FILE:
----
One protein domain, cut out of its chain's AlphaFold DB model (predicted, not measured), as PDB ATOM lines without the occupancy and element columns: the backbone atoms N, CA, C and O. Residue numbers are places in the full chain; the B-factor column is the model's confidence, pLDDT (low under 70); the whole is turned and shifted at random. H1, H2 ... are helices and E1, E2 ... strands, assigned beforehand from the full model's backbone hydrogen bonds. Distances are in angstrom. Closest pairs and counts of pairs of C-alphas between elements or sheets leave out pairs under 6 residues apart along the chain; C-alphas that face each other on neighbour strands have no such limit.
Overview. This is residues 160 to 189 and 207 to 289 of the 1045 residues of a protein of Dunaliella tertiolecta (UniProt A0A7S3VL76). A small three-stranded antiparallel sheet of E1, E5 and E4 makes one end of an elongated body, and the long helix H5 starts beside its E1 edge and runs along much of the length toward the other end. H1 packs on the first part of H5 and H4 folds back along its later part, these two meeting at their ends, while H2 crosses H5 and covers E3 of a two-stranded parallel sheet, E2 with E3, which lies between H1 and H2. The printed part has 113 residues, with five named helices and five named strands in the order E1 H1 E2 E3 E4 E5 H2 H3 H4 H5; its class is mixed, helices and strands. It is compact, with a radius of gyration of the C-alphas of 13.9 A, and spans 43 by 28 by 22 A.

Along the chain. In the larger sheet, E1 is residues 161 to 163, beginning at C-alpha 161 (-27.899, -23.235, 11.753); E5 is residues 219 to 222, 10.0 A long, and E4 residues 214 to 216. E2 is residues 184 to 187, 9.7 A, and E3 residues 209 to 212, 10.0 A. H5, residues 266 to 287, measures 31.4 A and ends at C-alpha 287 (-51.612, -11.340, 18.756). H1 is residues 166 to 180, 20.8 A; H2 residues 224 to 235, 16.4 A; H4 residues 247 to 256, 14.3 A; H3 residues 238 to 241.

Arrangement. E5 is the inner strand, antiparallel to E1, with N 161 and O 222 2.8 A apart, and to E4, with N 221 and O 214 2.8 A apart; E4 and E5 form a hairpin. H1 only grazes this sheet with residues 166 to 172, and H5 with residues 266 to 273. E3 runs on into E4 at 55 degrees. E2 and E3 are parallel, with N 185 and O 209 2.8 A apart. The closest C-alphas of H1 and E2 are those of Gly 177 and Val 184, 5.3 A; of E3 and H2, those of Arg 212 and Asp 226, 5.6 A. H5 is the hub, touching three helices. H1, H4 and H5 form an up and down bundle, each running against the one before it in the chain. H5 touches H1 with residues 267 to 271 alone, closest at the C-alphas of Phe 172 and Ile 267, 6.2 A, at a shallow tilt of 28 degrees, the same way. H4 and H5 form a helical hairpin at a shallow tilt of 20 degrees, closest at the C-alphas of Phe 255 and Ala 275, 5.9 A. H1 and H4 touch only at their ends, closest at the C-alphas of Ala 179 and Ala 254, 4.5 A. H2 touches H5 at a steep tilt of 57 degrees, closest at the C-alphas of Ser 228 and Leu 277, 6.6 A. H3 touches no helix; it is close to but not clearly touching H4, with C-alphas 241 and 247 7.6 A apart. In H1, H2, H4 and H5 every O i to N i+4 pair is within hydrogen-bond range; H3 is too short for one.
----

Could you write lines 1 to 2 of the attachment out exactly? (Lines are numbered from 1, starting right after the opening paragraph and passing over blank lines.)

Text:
Overview. This is residues 160 to 189 and 207 to 289 of the 1045 residues of a protein of Dunaliella tertiolecta (UniProt A0A7S3VL76). A small three-stranded antiparallel sheet of E1, E5 and E4 makes one end of an elongated body, and the long helix H5 starts beside its E1 edge and runs along much of the length toward the other end. H1 packs on the first part of H5 and H4 folds back along its later part, these two meeting at their ends, while H2 crosses H5 and covers E3 of a two-stranded parallel sheet, E2 with E3, which lies between H1 and H2. The printed part has 113 residues, with five named helices and five named strands in the order E1 H1 E2 E3 E4 E5 H2 H3 H4 H5; its class is mixed, helices and strands. It is compact, with a radius of gyration of the C-alphas of 13.9 A, and spans 43 by 28 by 22 A.

Along the chain. In the larger sheet, E1 is residues 161 to 163, beginning at C-alpha 161 (-27.899, -23.235, 11.753); E5 is residues 219 to 222, 10.0 A long, and E4 residues 214 to 216. E2 is residues 184 to 187, 9.7 A, and E3 residues 209 to 212, 10.0 A. H5, residues 266 to 287, measures 31.4 A and ends at C-alpha 287 (-51.612, -11.340, 18.756). H1 is residues 166 to 180, 20.8 A; H2 residues 224 to 235, 16.4 A; H4 residues 247 to 256, 14.3 A; H3 residues 238 to 241.